I have always loved being in nature. Tromping through the woods, making faerie houses out of sticks and twigs, branches and leaves, acorn tops, and those little twirly things that flutter down from trees. When my mother couldn’t easily locate me when I was young, she would walk up the street where there was a sort of pocket-park by the library. That was my ‘thinking place’, sitting on the worn wooden picnic table.
I have immersed in natural environs along the Appalachian Trail when I did an Outward Bound Course in January of 1981, when as a 22 year old I spent 10 days cross country skiing, hiking, camping and snowshoeing. I will never be that young and crazy again. These days, more sedate parks are to my liking and there are plenty nearby. Lulled by the language of the wind through the foliage, the sweet smell of grass and flowers, the melting warmth of the sun and the ever changing sky scape, I am at home there.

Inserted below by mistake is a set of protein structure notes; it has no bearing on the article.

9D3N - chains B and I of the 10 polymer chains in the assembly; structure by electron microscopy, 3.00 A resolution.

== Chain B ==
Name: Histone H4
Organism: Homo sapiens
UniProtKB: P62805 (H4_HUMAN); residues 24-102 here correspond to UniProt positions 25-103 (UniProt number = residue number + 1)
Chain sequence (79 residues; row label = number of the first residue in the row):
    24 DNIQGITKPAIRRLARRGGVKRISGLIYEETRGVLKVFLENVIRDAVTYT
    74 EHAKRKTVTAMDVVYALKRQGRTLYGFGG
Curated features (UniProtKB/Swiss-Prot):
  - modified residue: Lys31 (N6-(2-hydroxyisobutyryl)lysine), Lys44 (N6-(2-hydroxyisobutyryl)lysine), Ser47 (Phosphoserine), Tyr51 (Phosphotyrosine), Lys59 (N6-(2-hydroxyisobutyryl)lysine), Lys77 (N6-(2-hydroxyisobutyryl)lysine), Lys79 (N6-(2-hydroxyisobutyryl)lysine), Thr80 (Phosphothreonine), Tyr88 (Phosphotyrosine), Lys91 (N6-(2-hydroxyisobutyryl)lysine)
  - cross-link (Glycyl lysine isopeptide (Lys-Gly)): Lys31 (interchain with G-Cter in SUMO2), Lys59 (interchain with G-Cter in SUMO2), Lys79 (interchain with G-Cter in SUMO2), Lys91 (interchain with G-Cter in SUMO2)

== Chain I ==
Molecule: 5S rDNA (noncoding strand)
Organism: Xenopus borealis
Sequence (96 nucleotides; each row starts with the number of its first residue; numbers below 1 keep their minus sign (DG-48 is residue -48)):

I love to hug tree-beings and I do see them that way. They are, to me, sentient life forms with a presence that is unlike anything I have ever experienced. I express gratitude when I pass them and one time, was present when during a windstorm, a 60 something foot tall oak tree came crashing down across a driveway of a hospital where I worked, a split second after the thought “Wouldn’t it be something if one of these trees came down?”, crossed my mind. We were that attuned to each other.
That’s one reason that I am celebrating Arbor Day today. It was created in 1872 by J. Sterling Morton, to focus attention on the importance of trees and the need to plant them. In the Jewish tradition, people have trees planted in Israel, in honor of or in memory of someone they love. I can imagine an entire forest for my family.
So, today, as you go out into the world, say thank you for the life of trees who offer shelter, furniture, paper, shade, beauty and oxygen….and while you’re at it, hug one. I imagine it will hug you back.
Photo credit: Tom Osher (This is a tree that was struck by lightning, I believe, and was carried to my friend Stephen Redding’s home called Happy Tree Farm, where he is an arborist. I think of him as being like The Lorax who ‘speaks for the trees’) He then created the step like appearance. I clambered up and watched a bonfire from my perch)